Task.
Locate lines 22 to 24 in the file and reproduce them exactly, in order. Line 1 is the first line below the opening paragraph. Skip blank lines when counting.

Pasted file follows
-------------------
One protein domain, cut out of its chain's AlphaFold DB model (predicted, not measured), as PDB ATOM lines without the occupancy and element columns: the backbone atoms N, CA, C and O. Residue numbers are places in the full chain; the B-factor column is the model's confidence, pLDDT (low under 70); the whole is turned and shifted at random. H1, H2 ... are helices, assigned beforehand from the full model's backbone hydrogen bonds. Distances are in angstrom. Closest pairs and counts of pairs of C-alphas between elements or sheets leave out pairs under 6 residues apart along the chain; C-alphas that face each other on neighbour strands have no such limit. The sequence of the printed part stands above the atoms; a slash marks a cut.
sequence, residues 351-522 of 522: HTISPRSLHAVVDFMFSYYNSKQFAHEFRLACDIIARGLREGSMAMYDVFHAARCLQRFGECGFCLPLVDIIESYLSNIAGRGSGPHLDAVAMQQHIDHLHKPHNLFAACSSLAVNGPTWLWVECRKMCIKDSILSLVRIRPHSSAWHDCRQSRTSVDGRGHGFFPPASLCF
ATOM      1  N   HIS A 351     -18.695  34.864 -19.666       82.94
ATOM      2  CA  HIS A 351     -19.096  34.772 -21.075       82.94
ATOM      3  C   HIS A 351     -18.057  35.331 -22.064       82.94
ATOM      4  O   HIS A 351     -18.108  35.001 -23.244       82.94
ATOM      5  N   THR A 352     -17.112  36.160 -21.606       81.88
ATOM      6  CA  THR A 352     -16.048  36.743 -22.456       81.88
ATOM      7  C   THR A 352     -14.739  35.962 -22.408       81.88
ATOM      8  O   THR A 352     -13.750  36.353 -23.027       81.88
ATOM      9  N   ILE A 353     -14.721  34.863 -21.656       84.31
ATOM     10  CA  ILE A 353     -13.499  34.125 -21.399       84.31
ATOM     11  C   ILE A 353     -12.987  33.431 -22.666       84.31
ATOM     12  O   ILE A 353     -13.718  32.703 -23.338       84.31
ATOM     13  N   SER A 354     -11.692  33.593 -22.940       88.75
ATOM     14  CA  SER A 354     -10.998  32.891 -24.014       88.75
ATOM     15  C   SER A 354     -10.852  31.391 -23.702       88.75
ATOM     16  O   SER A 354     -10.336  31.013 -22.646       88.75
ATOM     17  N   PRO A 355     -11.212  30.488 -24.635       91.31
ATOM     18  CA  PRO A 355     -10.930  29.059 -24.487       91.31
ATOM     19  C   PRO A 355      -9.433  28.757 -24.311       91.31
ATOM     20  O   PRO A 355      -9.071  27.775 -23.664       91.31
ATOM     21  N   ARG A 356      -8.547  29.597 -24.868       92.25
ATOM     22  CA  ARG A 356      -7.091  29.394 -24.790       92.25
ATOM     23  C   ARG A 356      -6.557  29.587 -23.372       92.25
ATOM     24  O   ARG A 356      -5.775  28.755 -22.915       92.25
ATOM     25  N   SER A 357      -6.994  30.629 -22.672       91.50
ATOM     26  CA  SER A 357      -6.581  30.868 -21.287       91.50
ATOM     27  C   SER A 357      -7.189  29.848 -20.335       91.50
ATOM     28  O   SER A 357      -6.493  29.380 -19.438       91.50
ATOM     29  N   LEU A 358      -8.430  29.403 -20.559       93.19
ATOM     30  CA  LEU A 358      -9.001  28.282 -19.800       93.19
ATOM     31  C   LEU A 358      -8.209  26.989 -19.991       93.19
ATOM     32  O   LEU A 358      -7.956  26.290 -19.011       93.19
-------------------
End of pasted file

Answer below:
ATOM     21  N   ARG A 356      -8.547  29.597 -24.868       92.25
ATOM     22  CA  ARG A 356      -7.091  29.394 -24.790       92.25
ATOM     23  C   ARG A 356      -6.557  29.587 -23.372       92.25